- Project itself
- Package identifier. Sometimes a GUID
- Build configurations
- They are written in the global scope for the environment
- Active build configurations for debug and release mode
- Extra configurations
- CPU architectures used
- Project details file name and other minimal files used for project management
So, this file is created and is maintained throughout the project. You can also start the project by double-clicking the file for C# project in the same directory (make sure you do not open it in text editor itself). For more on Solution files, please refer to MSDN, as they describe the file in a much better way: Solution (.Sln) File.
Ever wondered how your IDE knows where to start and which line you were previously working on? This file holds the information for that, this file holds the information for currently active file, currently active line and even the column where your cursor was!
So, basically this file holds the information for your currently active session and when you reload the IDE and the same project, your IDE would know where to get you started from. This saves a lot of time of developers as the source code file and the line is already active, they can just continue to work from where they left it.
This file also keeps a hold of your breakpoints. So, everything and every change that you make in the files (not the project!) is saved here. This file is checked against when a new instance is starting so that your sessions are started without any trouble.
This ends here. I think the purpose of these files is pretty much clear. The next step is to go inside the folder and look there… Next I will simply just talk about the files, and the output folders where you would find your assemblies being generated.
2. Inside the Project Directory
Inside the project directory, the required files for the project building procedure are available. The source files, project building libraries, executables and other binaries are all managed and collected to be placed here. Each new file that you create is created here, and the project knows which files you currently hold and which files you have removed. So overall the directory is just to hold the files for the project. This directory is used as the location for the files and resources when the build process starts.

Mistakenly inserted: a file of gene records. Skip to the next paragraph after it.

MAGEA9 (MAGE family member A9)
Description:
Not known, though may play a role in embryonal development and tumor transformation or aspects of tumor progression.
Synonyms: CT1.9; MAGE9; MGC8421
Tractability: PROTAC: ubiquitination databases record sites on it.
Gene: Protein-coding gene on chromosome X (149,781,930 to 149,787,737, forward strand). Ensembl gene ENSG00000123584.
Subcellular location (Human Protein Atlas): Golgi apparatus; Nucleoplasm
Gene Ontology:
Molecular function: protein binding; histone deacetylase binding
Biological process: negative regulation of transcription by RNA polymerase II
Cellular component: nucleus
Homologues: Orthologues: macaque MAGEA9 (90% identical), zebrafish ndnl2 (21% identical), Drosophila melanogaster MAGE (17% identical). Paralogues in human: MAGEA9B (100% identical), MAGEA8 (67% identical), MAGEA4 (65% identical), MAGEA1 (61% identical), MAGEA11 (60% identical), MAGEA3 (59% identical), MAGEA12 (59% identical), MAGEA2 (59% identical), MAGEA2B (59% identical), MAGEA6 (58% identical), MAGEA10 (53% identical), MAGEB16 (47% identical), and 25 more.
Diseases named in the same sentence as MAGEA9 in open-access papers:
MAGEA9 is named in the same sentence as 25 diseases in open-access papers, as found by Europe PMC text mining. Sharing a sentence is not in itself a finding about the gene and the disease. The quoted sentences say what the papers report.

Figure 2: Inside the project directory.
Now these are the entire files required to run our sample project! The project files, solution files and user preferences are all found here and… Well, there is another a simple Program.cs file found too. All of these files are used to generate the assemblies (which are later placed in the bin folder, displayed above). Technically, if either one of these files are missing (the ones that are required at the compile-time), your project cannot compile. You will get errors and you would either have to create a new project, or edit the profile itself to make sure that the errors are minimized. So, it is recommended that you do not tamper with these files and let the IDE do what it is intended to do.
This is another folder in the project itself and well technically it contains the properties for your project. The properties are of the assembly, the information about the assembly, versioning, etc. are found here. Currently, this folder contains just one file, “AssemblyInfo.cs”.
Figure 3: Properties folder.
This file is used when referencing the assemblies in the projects. You can get more information from MSDN or any other resource that talks about Assembly Information in C# applications.
bin and obj Folders
These folders are used when IDE has finished building a project. They are used to maintain the executables for the project. However, they are not required to be there. Your IDE would itself create these folders when you run the build process, if you have deleted them before.
Just for the sake of demonstration, please see the following image, the executable can be found in the following folder:
Figure 4: Debug executable found in the bin folder.
This “.exe” file can be used to execute the code that we just wrote in the application. But remember, if you previously deleted the folders, you still need to build the project again to find the executables here. Otherwise, the folder would be empty.
Points of Interest
This is another post in the series of Programming C# on Ubuntu. In this post, I have talked about the overview of the project file and directory structure. Where are your executables placed, what files are provided in the templates and which are optional locations.
This was just an introductory post and that is why it is very concise. In an upcoming post, I will talk about cryptographic services provided by MonoDevelop for C# programming on Ubuntu. So, stay tuned for the next publication.